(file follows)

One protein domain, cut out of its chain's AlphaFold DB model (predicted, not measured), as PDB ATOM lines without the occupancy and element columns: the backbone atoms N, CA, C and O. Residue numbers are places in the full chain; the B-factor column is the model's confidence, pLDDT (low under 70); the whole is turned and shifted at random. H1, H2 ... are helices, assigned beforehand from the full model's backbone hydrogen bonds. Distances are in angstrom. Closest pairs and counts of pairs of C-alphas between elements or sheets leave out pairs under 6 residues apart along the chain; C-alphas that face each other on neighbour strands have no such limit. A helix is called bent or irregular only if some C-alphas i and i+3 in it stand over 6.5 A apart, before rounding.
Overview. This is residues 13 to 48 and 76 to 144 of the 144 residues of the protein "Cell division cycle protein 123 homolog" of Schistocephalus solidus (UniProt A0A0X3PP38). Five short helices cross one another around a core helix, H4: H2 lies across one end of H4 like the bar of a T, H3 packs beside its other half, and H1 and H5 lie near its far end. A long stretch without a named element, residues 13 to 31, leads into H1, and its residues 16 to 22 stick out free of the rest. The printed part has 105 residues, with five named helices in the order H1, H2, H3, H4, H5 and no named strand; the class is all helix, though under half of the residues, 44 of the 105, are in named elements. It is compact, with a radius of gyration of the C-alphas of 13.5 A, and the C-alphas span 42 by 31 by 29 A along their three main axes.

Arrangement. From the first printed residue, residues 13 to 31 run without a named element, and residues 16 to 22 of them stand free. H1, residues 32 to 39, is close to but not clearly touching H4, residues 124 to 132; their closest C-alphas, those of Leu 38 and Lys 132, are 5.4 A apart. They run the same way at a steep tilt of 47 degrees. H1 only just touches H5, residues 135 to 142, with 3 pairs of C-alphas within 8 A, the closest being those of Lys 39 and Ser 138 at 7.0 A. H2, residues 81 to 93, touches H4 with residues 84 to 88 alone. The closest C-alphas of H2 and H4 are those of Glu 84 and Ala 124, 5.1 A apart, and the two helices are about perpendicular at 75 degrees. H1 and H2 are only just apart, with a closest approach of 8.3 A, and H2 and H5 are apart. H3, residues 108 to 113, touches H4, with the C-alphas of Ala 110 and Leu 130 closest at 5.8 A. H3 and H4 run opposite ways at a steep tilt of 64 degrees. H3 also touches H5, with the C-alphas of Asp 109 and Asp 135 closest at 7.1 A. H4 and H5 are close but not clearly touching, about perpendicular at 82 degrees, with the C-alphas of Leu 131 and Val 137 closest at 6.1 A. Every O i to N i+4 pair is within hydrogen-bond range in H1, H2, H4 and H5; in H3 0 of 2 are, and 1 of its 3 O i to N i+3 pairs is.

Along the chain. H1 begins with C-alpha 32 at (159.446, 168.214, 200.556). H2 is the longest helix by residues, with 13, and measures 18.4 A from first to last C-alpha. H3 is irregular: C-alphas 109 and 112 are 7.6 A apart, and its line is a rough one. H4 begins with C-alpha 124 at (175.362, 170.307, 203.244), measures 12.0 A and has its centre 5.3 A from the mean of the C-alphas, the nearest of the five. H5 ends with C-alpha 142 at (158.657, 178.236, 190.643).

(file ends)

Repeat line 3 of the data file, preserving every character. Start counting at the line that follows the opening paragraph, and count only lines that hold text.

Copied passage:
Along the chain. H1 begins with C-alpha 32 at (159.446, 168.214, 200.556). H2 is the longest helix by residues, with 13, and measures 18.4 A from first to last C-alpha. H3 is irregular: C-alphas 109 and 112 are 7.6 A apart, and its line is a rough one. H4 begins with C-alpha 124 at (175.362, 170.307, 203.244), measures 12.0 A and has its centre 5.3 A from the mean of the C-alphas, the nearest of the five. H5 ends with C-alpha 142 at (158.657, 178.236, 190.643).